When my wife and I took a cruise last month, I had one of those smile moments on board that did not fully explain itself until much later. You see, the cruise was a tour around the Baltic Sea, where you wake up in a different port each morning and spend each day off the ship exploring the cities. Translation: the only cruising you do is at night while you are sleeping.
But that’s not entirely truthful. Fact: if you travel on the Baltic Sea from Tallinn, Estonia to St. Petersburg, Russia, it takes a full day to get from one to the other. Which means you actually do get a “day at sea”. Ours was a Sunday. And Sunday includes a Sunday afternoon. So on that Sunday (smile moment), I found myself humming the tune made famous by Marvin Gaye:
“Cruisin…’ on a Sunday afternoon. Really… couldn’t get away too soon…”
For those of you in the know, I found out well after the cruise that I need to work on my Marvin Gaye lyrics. It’s actually “Groovin’… on a Sunday afternoon”. Well okay, maybe I was crusin’ AND groovin’ on a Sunday afternoon. I’m just glad I wasn’t singing out loud.
I want to share a few details about this cruise; the jaw-dropping experiences that add the “extra” to “ordinary”. “Ordinary” my wife and I have already experienced, several years ago on the only other cruise we’ve taken. “Extraordinary” arrived last month in the form of the cruise ship Marina, a 1,200-passenger stunner that is the newest member of the Oceania fleet.
Here’s an example of extraordinary. When we arrived at our cabin door after boarding Marina, we were greeted almost immediately by our room steward; a lovely woman from the Philippines named Remy (another smile moment, as we have a dog by the same name). Remy gave us the full “tour” of our cabin and insisted we call on her day or night for anything we needed. Then she disappeared almost as soon as she arrived. But we saw her several more times in the hallways, and she always greeted us by name. “Good morning Mr. and Mrs. Wilson”. “Good evening Mr. and Mrs. Wilson”. How does she do that? I know she was room steward for a dozen other cabins and there’s no way I would remember all those names after a single, brief introduction. Extraordinary.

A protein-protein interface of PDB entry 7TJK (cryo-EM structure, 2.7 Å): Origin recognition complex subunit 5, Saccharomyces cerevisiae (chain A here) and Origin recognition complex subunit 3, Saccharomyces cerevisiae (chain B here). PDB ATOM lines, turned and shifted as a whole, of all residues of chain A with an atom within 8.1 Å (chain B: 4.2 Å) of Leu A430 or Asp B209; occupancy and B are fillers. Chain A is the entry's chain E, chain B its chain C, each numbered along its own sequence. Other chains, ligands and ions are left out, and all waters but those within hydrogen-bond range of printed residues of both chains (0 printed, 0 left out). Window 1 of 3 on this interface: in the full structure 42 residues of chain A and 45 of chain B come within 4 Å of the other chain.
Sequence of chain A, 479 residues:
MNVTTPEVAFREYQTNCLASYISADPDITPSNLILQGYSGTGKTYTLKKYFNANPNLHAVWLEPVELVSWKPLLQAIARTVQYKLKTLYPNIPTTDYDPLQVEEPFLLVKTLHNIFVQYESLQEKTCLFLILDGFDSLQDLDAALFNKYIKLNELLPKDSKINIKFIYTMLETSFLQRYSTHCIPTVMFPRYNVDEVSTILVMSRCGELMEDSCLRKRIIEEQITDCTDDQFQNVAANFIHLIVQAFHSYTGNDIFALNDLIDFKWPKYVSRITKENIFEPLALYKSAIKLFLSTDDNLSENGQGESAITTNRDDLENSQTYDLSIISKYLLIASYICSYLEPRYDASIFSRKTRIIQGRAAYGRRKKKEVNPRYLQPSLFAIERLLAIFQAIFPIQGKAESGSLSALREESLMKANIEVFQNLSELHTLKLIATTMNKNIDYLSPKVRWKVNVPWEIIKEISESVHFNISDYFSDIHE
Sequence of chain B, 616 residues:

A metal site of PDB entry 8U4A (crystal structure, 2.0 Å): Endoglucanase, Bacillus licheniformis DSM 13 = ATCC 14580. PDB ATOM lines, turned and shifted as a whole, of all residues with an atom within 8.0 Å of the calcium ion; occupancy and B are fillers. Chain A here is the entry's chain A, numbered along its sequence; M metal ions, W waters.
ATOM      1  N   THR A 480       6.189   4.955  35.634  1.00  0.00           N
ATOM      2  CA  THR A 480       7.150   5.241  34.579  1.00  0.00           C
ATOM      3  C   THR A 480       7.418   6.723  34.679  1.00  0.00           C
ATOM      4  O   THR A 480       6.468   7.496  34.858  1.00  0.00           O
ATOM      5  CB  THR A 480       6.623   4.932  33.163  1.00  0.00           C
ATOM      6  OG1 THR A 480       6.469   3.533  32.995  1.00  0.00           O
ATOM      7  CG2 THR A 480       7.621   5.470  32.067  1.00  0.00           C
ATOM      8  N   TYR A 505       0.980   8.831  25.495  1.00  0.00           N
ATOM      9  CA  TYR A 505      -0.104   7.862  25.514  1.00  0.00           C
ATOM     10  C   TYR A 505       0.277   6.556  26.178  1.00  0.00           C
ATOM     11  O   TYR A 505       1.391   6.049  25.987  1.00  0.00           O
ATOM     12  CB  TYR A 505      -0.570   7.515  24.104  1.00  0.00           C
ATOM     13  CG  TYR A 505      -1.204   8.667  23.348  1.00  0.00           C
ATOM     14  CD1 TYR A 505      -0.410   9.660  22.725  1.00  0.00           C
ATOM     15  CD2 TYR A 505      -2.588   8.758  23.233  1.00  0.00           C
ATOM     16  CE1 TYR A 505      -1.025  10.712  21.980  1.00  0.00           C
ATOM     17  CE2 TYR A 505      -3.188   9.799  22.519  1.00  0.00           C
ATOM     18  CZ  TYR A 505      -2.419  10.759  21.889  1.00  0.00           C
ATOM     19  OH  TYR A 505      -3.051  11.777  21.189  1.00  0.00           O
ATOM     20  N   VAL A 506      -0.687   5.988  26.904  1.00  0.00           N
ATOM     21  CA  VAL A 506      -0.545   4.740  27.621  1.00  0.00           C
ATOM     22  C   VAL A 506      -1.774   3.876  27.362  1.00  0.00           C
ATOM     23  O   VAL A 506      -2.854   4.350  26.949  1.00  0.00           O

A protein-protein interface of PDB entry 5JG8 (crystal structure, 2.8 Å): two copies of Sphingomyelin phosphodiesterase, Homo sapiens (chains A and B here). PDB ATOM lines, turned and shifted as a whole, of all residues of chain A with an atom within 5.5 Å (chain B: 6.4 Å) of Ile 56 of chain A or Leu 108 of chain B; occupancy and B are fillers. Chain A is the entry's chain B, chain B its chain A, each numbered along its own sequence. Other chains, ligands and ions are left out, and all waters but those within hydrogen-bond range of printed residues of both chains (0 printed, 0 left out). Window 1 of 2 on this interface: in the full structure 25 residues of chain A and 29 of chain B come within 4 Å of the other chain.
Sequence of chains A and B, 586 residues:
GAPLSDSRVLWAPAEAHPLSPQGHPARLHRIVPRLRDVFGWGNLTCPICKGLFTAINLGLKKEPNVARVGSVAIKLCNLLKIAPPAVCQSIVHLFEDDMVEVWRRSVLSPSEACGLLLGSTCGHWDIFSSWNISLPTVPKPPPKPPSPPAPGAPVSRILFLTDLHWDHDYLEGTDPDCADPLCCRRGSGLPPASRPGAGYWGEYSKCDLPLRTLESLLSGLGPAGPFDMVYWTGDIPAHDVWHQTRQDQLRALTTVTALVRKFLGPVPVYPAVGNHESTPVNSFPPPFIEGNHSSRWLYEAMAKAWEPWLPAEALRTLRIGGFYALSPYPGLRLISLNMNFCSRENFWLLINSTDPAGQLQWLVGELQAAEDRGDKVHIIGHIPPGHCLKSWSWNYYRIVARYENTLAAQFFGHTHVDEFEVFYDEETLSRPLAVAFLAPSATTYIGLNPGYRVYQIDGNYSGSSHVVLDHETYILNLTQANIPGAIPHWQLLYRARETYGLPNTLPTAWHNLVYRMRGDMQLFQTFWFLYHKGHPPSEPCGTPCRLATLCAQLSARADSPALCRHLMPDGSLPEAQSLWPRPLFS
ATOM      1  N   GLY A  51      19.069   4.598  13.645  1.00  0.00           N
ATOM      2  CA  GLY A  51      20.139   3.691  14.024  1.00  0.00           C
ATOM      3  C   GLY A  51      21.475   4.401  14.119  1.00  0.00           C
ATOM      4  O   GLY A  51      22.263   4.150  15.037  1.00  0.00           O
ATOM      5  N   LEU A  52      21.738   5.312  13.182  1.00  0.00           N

Here’s another example. When my wife and I returned to Marina from our daily “land excursions”, the crew arranged afternoon tea in a beautiful ballroom near the stern. Dozens of small tables for two or four, with comfy chairs, tablecloths and steaming teapots (we always chose the peppermint). A black-tied four-piece string quartet would entertain us. A waiter materialized with a choice of sandwiches (with the crusts cut off no less) and several scrumptious desserts. It was that feeling of being under-dressed but over-pampered. It was also the feeling – apparently – of English royalty. Extraordinary.
Final example. Our cruise line offered on-board culinary classes, so we just had to bite (ha). We donned our chef whites for three blissful hours one afternoon, preparing and tasting delicious pasta dishes and sauces. It was a scene right out of the Food Channel. You had your master chef at the front of the room, behind her spotless and stainless kitchen counter, with the requisite mirror overhead to make it easier to watch. Then you had her several assistant chefs scurrying around the room to help you, making sure your prep station was cleaned up for the next step; ingredients perfectly measured. All you had to do was watch and prepare, cook and consume. I could get used to that. Extraordinary.
Take a cruise sometime and see if it doesn’t get you groovin’ too. I also find it extraordinary that my brain still remembers the lyrics from a song written in 1967. Well, I remember the lyrics incorrectly (which is a great topic for another blog) but you get the idea.